In re-reading Shirley Jackson’s The Haunting of Hill House after almost thirty years, I was struck by a number of things I’d missed as a teenager. First, the obvious lesbian attraction between Theodora and Eleanor. Second, the homage to Lovecraft’s Dreams in the Witch House. Third, the fact that everyone and their aspiring screenwriter grandma has adapted this story or some aspect of this story when writing a haunted house tale. Hell, this became the plot of an episode of Doctor Who!
First, let’s look at the lesbian subplot. Though it’s never overtly revealed that Theodora is a lesbian, her fight with her roommate seems to indicate that the two are closer than mere friends. Then there’s her initially flirtatious attitude toward Eleanor and the latter’s infatuation with the more whimsical, self-assured woman.
As the debate rages among Puppies and Social-Justice Crusaders, it’s interesting to note that LGBTQIAA+ relationships and issues were appearing in horror even as far back as the late 1950s. There’s a very clear lesbian subplot here and this is the canonical haunted house tale. To those among the Puppies crowd who scream, “Nobody is interested in LGBT story arcs!” I’d say, “Horse apples. We’ve been interested in such for over 55 years.” To those well-intentioned but historically ignorant among the Social-Justice clique who argue that LGBTQIAA+ stories are missing from the genre, I’d level the equal charge of “bullshit” for precisely the same reason. The fact is, the subplot is there and it’s compelling and it helps drive aspects of the overall story. Moreover, there has never been anything terribly subtle about it. It is what it is.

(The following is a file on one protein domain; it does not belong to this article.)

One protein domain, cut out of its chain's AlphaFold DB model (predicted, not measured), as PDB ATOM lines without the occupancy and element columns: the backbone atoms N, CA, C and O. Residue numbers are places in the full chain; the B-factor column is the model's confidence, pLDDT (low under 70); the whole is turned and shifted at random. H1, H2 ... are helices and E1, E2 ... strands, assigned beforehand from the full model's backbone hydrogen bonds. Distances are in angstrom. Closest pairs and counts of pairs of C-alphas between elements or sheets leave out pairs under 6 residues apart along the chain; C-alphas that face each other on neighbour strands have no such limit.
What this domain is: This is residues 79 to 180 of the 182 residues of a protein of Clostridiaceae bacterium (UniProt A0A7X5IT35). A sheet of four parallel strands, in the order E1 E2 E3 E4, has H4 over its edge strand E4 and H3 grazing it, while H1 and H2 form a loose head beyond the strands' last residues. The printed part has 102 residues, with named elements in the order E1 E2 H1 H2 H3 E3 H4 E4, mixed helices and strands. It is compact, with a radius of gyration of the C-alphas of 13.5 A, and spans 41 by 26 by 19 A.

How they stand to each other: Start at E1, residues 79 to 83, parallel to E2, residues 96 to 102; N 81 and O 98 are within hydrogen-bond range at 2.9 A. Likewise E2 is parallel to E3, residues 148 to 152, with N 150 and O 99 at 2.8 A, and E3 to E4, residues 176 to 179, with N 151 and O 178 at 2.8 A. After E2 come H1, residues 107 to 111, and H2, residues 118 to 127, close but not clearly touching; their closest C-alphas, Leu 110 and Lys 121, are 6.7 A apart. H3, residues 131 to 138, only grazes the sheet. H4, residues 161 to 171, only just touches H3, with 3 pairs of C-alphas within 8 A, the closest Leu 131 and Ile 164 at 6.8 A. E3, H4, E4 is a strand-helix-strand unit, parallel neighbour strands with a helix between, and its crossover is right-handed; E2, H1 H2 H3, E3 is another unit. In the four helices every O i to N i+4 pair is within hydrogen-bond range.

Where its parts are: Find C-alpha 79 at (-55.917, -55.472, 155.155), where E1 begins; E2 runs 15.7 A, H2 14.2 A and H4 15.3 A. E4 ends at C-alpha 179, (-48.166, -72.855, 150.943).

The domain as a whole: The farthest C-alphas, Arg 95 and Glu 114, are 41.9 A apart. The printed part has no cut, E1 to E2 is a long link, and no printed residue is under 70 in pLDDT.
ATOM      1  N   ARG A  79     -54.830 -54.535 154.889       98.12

Now, consider the description of Hill House itself. Jackson touches on the concept of an evil feng shui giving the place the appearance–and soul–of a malevolent entity. The interior of the house is decorated in dark wood carved into images of life. And life within the house is precisely that: imagined, imaginary, representative, two-dimensional, fake. Yet the place serves to open a portal in and through Eleanor–character, setting, and setting as character merge in a sort of fractured anti-trinity that doesn’t peacefully coexist, but possesses, dominates, manipulates, and controls to the point of death.
The geometric considerations in the book, descriptions of lines and angles, turns and twists in what should otherwise be fixed structures and standard architectural design elements, give the house its evil quality. Hill House represents a perversion of sacred geometry, a temple not to some lofty or noble ideal, but to the Infernal. Hill House stands in the literary landscape as twin and sister to the Witch House of Lovecraft, the absurdly constructed dwelling that connects the past and the present–and the malevolent Witch, and her familiar “Brown Jenkin”–an excursion into the nightmare realms of non-Euclidean inter-dimensional geometry that can only be learned in one of two places: R’lyeh or Gallifrey.
Observing that I’ve called this the “canonical haunted house story” it only stands to reason that we can find derivative works based on Jackson’s work in popular media. With two film adaptations (1963 and 1999) the novel has also inspired or simply been stripped to supply the plot for countless other haunted house stories (there are elements of the work in almost every contemporary haunted house movie from Insidious to Cabin In The Woods.)
Strip the awful ending, stick time travel into the tale, and give everyone a British accent and slang we have to actively work to decipher, and presto-change-o, you’ve got a place-holder stock episode of Doctor Who. Sure, sure, sure, it’s supposed to be a take on the Borley Rectory, but then there’s a bit of that myth tucked into Hill House, as well.
While Jackson’s prose leaves a bit to be desired–the lady isn’t quite clean and clear by today’s standards–her tale endures. It merits study, represents the return of the repressed in a perfect way that speaks to itself for those familiar with the hypothesis, and offers an insight into a truly gifted mind.